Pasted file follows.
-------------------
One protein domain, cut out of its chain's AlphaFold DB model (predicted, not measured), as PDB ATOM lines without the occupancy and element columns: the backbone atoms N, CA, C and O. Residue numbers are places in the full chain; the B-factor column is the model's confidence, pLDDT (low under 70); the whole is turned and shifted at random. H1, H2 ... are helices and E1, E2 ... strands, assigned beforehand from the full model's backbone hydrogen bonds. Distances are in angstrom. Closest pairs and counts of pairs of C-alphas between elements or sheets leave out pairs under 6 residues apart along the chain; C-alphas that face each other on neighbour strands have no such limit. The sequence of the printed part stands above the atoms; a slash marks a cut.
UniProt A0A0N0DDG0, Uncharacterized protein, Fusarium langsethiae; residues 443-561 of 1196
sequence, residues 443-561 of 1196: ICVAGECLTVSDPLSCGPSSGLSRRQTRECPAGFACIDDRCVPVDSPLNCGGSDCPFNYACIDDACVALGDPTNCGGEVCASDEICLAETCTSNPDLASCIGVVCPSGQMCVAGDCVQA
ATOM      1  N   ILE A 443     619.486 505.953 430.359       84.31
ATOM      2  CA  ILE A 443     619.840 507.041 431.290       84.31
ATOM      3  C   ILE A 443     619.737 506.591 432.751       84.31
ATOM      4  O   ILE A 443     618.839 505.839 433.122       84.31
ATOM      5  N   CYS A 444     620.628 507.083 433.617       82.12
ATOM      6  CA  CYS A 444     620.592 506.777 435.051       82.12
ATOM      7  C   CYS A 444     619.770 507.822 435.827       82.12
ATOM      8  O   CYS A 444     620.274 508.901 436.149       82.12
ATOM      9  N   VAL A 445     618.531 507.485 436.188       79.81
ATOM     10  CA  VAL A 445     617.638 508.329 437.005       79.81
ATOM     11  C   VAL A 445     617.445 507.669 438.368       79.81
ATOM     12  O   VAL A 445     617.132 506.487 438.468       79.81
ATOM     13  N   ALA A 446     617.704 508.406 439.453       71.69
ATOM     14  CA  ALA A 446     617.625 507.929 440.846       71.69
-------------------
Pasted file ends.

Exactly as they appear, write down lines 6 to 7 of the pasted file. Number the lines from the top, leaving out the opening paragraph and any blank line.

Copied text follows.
ATOM      4  O   ILE A 443     618.839 505.839 433.122       84.31
ATOM      5  N   CYS A 444     620.628 507.083 433.617       82.12